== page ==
The Paleo Diet: Is the Premise False?

Researchers believe cave men ancestors not only ate carbs, but the starchy vegetables eaten actually helped their brains develop.

The idea of this popular, modern day diet is to eat like cavemen; mostly meat and fish, and a limited list of fruit and vegetables.

Carbs are all but forbidden including starchy vegetables, like potatoes.

But after a new look at historical data researchers believe they have disproven the core belief of the paleo diet.

Those who eat the paleo way believe when cavemen switched to a diet of mostly meat in the Stone Age it increased their brain size.  

However, a recent paper published in the Quarterly Review of Biology  found that cavemen and women also gathered, cooked and ate starchy carbs, found in plants, as part of their diet. 

Based on a range of scientific and archaeological data they propose that while eating meat did help our brains evolve, cooked starchy vegetables were not only necessary but complementary to that brain growth over the past million years.


root vegetables

Several high profile advocates claim eating in a primal way results in weight loss, better sleep, increased energy levels and improved mood.

But Bupa’s National Medical Director and GP Dr Tim Ross says it’s important not to cut out whole food groups like carbs, protein or fat.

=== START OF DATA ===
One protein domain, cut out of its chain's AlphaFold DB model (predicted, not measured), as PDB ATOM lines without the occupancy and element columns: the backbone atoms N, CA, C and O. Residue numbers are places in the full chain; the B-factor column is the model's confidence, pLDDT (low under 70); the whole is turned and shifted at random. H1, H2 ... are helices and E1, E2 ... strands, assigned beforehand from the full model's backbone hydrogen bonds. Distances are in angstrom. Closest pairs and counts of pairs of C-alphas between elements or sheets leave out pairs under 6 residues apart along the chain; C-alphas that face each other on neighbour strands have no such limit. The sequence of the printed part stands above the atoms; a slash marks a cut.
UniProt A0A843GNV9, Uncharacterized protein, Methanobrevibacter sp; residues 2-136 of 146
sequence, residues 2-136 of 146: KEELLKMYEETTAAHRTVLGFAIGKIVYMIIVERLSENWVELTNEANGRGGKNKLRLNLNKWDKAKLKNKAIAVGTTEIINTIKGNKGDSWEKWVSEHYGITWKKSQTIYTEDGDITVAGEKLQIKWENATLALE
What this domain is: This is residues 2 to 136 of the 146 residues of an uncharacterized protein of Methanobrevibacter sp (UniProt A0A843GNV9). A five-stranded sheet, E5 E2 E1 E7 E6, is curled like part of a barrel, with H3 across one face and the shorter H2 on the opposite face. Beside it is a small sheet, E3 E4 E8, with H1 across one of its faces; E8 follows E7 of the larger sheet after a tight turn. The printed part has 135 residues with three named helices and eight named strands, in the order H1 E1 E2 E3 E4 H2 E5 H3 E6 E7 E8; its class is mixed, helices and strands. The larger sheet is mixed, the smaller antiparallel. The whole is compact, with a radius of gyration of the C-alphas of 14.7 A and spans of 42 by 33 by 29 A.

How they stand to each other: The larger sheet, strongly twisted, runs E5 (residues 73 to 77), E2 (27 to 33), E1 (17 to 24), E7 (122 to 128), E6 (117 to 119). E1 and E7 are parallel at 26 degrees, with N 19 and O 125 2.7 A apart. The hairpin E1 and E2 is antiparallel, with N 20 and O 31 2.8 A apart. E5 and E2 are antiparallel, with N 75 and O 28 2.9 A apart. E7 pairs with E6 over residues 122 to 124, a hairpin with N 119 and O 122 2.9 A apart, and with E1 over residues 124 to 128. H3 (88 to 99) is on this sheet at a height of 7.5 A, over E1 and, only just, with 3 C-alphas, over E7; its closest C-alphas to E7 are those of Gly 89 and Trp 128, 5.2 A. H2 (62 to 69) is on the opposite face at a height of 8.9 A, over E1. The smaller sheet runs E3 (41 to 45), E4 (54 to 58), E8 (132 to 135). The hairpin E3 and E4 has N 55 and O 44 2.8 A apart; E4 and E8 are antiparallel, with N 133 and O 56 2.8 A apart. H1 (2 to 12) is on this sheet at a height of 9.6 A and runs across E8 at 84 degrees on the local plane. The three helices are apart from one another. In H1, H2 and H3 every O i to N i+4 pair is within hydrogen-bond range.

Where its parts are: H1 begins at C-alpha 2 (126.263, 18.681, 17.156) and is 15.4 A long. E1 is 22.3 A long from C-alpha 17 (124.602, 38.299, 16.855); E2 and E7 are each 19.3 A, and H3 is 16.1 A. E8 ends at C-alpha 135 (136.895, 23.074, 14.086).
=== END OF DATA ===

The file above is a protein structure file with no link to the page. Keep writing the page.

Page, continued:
“Any diet that says cut out this or that is wrong. It’s not a sensible or rational approach to food,” Dr Ross says.

“You’re looking at a diet that was used by people with a lower IQ than us, they had a more rudimentary form of communication with each other and had a very short lifespan of about 30 years,” he says.

Dr Ross says our brains are programmed back to paleo times to crave things like salt, sugar, and fat to prepare for famine.

“That famine never comes now so that ability to stop eating that extra little treat takes a lot of self control because we’re naturally programmed to horde that stuff.”

The advice from health experts: eat a well balanced diet, avoid processed foods and be mindful of your portion sizes.

As for starchy vegetables, Dr Ross says, “It’s a natural food source... potatoes are great”. 

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